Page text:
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Phosphorylation status of calsequestrin does not alter its ability to regulate native ryanodine receptors

N.A. Beard1, M.G. Casarotto1, D.R. Laver2 and A.F. Dulhunty1, 1John Curtin School of Medical Research, Australian National University, Canberra, ACT, and 2School of Biomedical Science, Faculty of Health, University of Newcastle, NSW, Australia.

Depolarisation of the sarcolemma triggers Ca2+ release through ryanodine receptor (RyR) calcium release channels in the sarcoplasmic reticulum (SR) of skeletal muscle. The protein responsible for calcium storage within the SR is calsequestrin (CSQ), which is located wholly within the SR lumen. CSQ is tethered to the RyR by two anchoring proteins, triadin and junctin, as well as probably forming a direct physical coupling with the channel itself.

Recent studies have shown that CSQ regulates RyRs via two mechanisms. The first (indirect) interaction is presumably mediated by triadin and junctin, resulting in RyR inhibition, whilst the second interaction is via a direct physical connection between CSQ and the RyR (Szegedi et al., 1999; Herzog et al., 2000; Beard et al., 2000). This second interaction requires dephosphorylated CSQ to modify RyR activity. The role in vivo of CSQ phosphorylation is not clear, nor has a definitive phosphorylation mechanism been reported. It is unknown whether the interaction of CSQ with native RyRs (those containing RyR co-proteins, such as triadin and junctin) depends on CSQ dephosphorylation in the same manner as the direct interaction of CSQ with purified RyRs.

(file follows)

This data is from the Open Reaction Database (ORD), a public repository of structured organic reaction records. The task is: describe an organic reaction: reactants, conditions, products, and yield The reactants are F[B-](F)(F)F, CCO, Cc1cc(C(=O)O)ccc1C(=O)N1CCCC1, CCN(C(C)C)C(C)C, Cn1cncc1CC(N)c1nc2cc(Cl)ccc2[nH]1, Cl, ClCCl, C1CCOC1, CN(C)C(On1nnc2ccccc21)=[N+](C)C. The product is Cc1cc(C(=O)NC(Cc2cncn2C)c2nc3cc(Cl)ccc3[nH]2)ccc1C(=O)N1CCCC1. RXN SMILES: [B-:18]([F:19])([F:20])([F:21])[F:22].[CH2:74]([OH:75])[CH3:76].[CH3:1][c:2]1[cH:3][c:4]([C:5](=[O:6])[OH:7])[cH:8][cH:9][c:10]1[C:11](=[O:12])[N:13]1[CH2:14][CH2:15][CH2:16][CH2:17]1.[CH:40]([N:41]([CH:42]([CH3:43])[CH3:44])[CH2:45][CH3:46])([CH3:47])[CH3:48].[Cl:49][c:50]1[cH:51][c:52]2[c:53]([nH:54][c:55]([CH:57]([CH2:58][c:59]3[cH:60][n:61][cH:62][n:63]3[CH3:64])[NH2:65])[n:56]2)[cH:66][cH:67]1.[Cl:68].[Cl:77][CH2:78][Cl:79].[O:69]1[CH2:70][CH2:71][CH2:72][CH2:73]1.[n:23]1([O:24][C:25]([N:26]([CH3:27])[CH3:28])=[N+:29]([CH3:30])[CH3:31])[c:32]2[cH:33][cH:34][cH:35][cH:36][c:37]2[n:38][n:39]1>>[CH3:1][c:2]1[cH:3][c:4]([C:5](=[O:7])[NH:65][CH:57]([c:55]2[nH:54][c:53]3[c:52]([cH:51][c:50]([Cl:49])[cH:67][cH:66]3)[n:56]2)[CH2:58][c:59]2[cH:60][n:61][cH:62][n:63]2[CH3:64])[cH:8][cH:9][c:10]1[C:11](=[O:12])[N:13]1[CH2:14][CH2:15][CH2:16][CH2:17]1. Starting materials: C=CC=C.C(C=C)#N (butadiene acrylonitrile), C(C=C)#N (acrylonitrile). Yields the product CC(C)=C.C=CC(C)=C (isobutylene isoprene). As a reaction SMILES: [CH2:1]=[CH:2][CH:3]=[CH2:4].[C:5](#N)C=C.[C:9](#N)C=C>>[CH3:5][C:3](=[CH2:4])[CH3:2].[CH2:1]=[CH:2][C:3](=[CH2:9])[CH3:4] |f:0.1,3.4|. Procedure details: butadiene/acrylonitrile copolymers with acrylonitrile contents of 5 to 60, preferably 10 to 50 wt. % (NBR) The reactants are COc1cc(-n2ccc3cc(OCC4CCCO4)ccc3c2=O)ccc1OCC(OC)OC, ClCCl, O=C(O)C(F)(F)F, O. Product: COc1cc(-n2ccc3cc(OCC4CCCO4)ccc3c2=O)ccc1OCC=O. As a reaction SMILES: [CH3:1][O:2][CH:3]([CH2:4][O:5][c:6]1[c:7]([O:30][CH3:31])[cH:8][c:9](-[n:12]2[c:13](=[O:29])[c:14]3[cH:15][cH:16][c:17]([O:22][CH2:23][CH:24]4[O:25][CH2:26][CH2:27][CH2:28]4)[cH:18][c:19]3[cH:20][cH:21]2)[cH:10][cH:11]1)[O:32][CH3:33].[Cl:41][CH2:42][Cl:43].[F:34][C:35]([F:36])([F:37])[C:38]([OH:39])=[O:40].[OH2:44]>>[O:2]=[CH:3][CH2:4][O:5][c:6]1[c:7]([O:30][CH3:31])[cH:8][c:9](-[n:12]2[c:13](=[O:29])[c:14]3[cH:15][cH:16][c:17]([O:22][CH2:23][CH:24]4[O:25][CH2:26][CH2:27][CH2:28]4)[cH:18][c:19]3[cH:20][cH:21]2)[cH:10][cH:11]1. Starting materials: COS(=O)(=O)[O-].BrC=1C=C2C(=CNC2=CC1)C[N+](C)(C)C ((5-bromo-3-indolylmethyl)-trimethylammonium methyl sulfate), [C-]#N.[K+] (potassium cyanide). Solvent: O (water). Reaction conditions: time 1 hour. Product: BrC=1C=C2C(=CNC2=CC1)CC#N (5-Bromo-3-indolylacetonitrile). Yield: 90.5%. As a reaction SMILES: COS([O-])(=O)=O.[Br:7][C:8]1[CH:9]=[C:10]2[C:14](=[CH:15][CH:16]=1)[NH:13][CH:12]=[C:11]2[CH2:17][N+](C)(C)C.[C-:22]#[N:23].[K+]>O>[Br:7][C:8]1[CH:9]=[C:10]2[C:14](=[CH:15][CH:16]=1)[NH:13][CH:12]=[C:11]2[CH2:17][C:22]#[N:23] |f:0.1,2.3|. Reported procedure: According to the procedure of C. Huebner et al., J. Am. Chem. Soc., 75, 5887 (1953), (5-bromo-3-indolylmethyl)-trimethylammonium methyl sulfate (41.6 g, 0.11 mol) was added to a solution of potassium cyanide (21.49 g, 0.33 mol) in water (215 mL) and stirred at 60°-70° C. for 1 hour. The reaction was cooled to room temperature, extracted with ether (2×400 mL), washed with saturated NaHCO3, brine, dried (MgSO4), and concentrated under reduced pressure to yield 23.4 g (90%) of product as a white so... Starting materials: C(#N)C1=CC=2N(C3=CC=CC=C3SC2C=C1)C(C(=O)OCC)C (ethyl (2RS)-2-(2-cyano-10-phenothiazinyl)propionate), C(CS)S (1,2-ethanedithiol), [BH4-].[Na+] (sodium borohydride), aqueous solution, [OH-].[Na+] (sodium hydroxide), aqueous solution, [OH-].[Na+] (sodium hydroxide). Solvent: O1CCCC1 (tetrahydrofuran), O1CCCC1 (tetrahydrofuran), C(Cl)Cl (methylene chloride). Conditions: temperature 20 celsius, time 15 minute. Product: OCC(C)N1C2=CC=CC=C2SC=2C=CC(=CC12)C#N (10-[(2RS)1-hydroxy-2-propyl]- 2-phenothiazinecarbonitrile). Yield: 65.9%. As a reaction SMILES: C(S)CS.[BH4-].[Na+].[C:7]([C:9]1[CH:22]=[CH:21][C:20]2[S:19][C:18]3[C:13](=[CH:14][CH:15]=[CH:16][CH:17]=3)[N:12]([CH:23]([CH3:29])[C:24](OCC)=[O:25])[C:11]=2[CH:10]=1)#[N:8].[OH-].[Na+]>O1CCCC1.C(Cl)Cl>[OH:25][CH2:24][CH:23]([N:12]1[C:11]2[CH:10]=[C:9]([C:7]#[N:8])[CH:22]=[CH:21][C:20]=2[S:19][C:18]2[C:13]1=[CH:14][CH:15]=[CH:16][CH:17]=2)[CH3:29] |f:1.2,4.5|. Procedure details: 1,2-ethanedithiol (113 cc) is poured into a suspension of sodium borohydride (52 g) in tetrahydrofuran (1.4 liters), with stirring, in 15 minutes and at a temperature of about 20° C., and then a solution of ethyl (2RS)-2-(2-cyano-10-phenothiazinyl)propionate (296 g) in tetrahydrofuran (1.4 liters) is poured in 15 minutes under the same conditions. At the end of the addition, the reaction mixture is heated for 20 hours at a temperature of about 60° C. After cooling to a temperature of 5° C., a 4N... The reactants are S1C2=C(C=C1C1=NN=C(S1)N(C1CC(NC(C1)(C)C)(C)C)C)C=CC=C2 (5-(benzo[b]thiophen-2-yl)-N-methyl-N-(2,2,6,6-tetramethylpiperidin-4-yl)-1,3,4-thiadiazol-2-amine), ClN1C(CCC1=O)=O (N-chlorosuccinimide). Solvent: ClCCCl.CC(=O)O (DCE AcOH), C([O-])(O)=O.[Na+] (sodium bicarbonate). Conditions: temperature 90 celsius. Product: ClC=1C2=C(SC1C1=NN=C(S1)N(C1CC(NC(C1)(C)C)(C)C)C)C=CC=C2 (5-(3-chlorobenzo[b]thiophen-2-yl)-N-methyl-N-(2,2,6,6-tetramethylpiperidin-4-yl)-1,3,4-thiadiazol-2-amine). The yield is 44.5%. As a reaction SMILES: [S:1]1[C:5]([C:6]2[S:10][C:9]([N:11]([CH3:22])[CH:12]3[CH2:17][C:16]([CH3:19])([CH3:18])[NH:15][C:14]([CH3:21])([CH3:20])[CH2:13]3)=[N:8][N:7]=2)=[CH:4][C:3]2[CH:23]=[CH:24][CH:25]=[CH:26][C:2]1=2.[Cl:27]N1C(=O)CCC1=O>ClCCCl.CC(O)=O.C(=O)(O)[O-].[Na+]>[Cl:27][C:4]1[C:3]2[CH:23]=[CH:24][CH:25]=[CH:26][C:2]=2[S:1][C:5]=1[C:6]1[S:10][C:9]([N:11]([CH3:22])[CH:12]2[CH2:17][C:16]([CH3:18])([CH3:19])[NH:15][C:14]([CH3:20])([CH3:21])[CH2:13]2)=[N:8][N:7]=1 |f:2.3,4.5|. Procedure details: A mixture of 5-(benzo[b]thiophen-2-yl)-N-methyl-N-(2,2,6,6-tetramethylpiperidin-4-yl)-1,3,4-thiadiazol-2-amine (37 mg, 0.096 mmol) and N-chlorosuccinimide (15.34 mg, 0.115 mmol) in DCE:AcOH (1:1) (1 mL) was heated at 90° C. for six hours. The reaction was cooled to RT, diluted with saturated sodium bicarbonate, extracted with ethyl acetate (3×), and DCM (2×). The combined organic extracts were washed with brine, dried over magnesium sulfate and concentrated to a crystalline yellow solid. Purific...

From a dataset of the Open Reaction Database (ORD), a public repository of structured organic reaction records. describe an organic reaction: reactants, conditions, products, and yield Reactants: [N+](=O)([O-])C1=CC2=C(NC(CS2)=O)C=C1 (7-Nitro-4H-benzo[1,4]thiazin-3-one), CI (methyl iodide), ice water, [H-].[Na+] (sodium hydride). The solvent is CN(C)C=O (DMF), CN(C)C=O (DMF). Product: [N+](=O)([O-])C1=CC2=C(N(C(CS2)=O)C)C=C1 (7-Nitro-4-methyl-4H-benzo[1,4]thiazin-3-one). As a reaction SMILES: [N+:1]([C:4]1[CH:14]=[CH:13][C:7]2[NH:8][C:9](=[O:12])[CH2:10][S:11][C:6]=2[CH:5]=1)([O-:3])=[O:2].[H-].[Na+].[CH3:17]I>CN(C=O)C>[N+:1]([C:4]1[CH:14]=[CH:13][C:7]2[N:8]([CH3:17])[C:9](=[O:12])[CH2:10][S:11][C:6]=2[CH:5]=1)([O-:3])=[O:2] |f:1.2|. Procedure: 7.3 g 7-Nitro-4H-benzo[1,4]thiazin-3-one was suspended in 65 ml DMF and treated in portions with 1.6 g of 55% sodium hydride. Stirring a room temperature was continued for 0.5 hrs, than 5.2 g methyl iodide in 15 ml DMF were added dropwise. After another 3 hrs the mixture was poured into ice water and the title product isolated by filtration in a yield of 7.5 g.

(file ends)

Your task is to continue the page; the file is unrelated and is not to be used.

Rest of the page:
To study the effects of altering CSQ's phosphorylation status on its ability to regulate native RyR regulation, rabbit skeletal SR vesicles containing RyRs (isolated from back and leg muscle of New Zealand male rabbits killed by a captive bolt) were incorporated into artificial planar lipid bilayer membranes, which were formed across an aperture with a diameter of 150-200 μM in a delrin cup. The bilayer separates two chambers, cis (cytoplasmic) and trans (luminal). Solutions contained Ca2+ (1 mmol/l), CsCl2 (20 mmol/l), caesium methane sulfonate (250/30 mmol/l; cis/trans) and TES (10 mmol/l). CSQ was purified according to Costello et al., (1986). Phosphorylation status of CSQ was determined using 31P NMR, and CSQ was dephosphorylated according to the methods of Cala & Jones (1983).

In a single channel study, RyRs were exposed to 500 mM Cs+ to dissociate endogenous CSQ (recently shown to successfully dissociate CSQ from bilayer incorporated RyRs; Beard et al., 2002). After subsequent perfusion of the trans chamber with 250 mM Cs+, 20-50 μg of either phosphorylated or dephosphorylated CSQ was added to the trans chamber. There was no significant difference between the regulation of the RyR by phosphorylated or dephosphorylated CSQ. Both forms of CSQ significantly inhibited RyR activity.

Unlike the phosphorylation-dependant regulation of purified RyRs by CSQ, altering the phosphorylation status of exogenous CSQ did not alter CSQs ability to inhibit native skeletal RyR activity. In combination with the results of Szegedi et al. (1999) and Herzog et al. (2000), these data illustrate that CSQ imposes two very different regulatory mechanisms on RyRs, and suggest that phosphorylation-dependant changes in vivo do not alter the triadin/junctin mediated regulation of RyRs and SR Ca2+ release by CSQ.

Beard, N.A., Sakowska, M.M., Dulhunty, A.F. & Laver, D.R. (2002) Biophysical Journal, 82(1):310-20.

Cala, S.E. & Jones, L.R. (1983) Journal of Biological Chemistry, 258:11932-11936.

Costello, B., Chadwick, C., Saito, A., Chu, A., Maurer, A. & Fleischer, S. (1986) Journal of Cell Biology, 103:741-753.

Herzog, A., Szegedi, C., Jona, I., Herberg, F.W. & Varsanyi, M. (2000) FEBS Letters, 472:73-77.

Szegedi, C., Sarkozi, S., Herzog, A., Jona, I. & Varsanyi, M. (1999) Biochemical Journal, 337:19-22.